Here’s a column by “Mr. Dad” (a.k.a. Armin Brott) that argues the benefits of foreign language learning. Definitely worth reading! from heraldonline.com, June 7, 2013:

Dear Mr. Dad: The U.S. is the most powerful country in the world and everyone wants to do business with us. Since we speak English here, how important do you think it is for children to learn a foreign language?

Unfortunately, our education system doesn’t place a lot of value on foreign-language knowledge – for exactly the reasons you mentioned. But in my view, it’s very important.

Of course, you’re talking to a guy with an undergrad degree in Russian and a minor in French, so you can take that with a grain of salt.

But there’s plenty of research to back me up. Let me walk you through some of the benefits.

• It can make you smarter – Numerous studies have found that studying a foreign language improves students’ listening skills, memory, and attention span, along with their critical thinking skills, ability to solve problems, and creativity.

Foreign language learners also do better than their mono-lingual (knowing only one-language) peers on verbal and math tests. Yes, math. Some experts believe that learning a new language requires an understanding of patterns and deciphering puzzles – both of which are related to mathematics. Multi-lingual kids also increase their English vocabulary, reading, and grammar usage.

• It could help you get a job, and more – Participants in a recent study done at the American Graduate School of International Management (Thunderbird) in Glendale, Ariz., told researchers that knowing a foreign language had given them a leg up in being hired and improved their career paths. It also made them more aware of and interested in other cultures,

• It’s patriotic – According to the National Research Council, “A pervasive lack of knowledge about foreign cultures and foreign languages threatens the security of the United States as well as its ability to compete in the global marketplace and produce an informed citizenry.” In other words, the easier it is to communicate with people, the less they’ll be to go to war.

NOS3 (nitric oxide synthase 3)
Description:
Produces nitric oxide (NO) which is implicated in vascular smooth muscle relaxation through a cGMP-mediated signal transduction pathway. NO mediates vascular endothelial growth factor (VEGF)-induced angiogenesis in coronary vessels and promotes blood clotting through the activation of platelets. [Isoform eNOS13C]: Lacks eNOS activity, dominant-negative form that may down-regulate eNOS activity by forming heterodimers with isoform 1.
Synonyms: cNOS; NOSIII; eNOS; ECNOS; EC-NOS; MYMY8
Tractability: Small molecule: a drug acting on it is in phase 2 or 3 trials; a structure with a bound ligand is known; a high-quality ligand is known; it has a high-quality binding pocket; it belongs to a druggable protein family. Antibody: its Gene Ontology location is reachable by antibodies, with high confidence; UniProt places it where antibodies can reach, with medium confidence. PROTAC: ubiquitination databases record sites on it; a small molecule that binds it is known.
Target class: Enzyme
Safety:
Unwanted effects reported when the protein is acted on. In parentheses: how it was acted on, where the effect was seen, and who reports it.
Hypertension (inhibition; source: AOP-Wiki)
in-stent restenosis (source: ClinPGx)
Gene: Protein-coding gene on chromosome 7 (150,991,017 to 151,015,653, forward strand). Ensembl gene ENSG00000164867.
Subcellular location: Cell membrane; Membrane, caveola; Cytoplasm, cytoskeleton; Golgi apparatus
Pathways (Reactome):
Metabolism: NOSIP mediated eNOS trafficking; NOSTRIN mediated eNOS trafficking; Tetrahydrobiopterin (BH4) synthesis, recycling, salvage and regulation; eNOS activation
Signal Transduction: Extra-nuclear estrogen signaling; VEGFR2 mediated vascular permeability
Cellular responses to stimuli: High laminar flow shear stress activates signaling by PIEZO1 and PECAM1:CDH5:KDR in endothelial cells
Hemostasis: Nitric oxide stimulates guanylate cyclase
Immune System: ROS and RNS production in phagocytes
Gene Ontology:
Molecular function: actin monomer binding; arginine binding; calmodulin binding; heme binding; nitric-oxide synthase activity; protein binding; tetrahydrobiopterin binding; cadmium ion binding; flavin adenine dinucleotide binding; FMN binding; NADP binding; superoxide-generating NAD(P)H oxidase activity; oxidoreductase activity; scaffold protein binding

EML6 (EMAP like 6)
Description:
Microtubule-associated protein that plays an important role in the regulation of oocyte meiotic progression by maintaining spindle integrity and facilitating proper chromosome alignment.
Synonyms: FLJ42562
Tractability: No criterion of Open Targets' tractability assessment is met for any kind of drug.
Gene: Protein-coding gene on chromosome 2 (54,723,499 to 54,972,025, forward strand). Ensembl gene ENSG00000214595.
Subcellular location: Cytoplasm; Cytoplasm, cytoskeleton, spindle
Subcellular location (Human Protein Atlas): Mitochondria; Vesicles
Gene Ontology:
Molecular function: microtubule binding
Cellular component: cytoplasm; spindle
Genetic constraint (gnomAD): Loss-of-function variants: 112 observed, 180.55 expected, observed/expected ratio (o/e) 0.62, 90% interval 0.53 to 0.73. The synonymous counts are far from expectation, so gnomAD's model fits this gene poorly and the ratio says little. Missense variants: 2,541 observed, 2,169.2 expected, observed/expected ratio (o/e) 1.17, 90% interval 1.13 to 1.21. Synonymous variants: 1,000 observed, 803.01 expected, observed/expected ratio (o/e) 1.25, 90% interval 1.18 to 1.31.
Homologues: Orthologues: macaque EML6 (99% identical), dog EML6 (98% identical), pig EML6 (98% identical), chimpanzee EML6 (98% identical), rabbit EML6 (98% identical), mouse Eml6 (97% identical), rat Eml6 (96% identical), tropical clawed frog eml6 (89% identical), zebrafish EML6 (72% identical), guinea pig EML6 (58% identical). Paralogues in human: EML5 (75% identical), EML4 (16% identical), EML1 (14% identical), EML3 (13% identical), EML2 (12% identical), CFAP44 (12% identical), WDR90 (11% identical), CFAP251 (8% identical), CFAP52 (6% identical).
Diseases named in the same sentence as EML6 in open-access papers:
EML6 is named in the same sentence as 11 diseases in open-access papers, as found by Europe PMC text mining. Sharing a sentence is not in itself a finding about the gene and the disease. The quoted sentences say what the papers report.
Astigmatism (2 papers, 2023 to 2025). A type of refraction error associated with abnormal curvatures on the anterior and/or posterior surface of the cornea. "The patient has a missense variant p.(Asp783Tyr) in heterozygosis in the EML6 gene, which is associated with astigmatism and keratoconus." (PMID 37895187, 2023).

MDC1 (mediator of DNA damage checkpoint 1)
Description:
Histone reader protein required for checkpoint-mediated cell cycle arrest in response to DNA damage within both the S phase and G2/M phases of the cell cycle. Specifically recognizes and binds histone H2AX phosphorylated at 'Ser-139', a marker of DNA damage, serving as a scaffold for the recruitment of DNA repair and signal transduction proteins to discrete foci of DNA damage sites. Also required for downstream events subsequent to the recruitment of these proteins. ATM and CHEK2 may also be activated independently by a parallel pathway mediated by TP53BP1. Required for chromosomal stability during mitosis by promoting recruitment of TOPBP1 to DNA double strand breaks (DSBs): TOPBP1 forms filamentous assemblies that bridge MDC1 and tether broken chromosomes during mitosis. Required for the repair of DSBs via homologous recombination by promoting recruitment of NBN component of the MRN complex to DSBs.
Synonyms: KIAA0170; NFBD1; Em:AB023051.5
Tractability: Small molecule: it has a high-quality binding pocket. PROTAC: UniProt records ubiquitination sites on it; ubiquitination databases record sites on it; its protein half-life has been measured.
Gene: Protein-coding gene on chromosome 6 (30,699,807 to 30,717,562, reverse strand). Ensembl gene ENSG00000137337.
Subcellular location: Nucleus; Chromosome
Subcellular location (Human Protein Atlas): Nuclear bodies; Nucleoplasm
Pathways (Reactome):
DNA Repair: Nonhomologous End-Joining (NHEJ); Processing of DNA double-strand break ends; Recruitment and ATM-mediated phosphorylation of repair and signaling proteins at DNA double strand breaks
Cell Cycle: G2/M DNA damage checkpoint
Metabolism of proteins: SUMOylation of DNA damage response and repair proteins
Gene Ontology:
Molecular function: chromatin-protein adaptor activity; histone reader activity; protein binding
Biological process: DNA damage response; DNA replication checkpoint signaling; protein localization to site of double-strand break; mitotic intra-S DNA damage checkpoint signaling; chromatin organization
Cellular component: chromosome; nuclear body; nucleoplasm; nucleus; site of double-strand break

• It keeps your mind sharp – Knowledge of two or more languages has been shown to protect against Alzheimer’s and other similar brain diseases.

• It makes your brain bigger – Students in the Swedish Armed Forces Interpreter Academy have to become fluent in several different languages within only 13 months.

Researchers compared the students’ brains with those of others who also have to learn a huge amount of information in a short time, such as medical students. They found that the language learners experienced major growth in several areas of the brain (the hippocampus and the cerebral cortex). But the medical students’ brains didn’t grow at all.

• It can make the world a little smaller. Knowing another language – or developing the skills to learn one – makes it easier to travel and to enjoy other countries’ culture.

Rather than asking whether or not you should have your child learn a second language, I’d suggest that you ask: When? And the answer to that one is “The younger the better.”

Some studies indicate that starting at around age 10, we start losing the ability to hear and reproduce sounds from other languages. That explains why most people who move to a new country as adults can’t quite lose their accent.

But their children master the host language – including idioms, slang, and even swearing – accent-free. Each additional year of second language training increases the chances of experiencing the benefits above.

Armin Brott, a.k.a. “Mr. Dad,” is the author of “The Expectant Father: Facts, Tips and Advice for Dads-to-Be.”

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Bridge to Award Scholarships for Americans to Learn Portuguese

From PR Web, May 25, 2013:

Bridge will award 25 intensive Portuguese scholarships at the NAFSA international education conference in May of this year to encourage foreign language study in the U.S.

Over thirty years after the publication of the book The Tongue-Tied American: Confronting the Foreign Language Crisis, the majority of Americans still remain monolingual. In his remarks to the Foreign Language Summit held at the University of Maryland on December 8, 2010, U.S. Secretary of Education, Arne Duncan, pointed out that “The United States is a long way from being the multi-lingual society that so many of our economic competitors are”, stating that only 18% of Americans report speaking a foreign language. This is not surprising considering the following statistics:

Only 25% of elementary schools in the US offer foreign language instruction
Only 18% of American K-12 students are enrolled in a foreign language course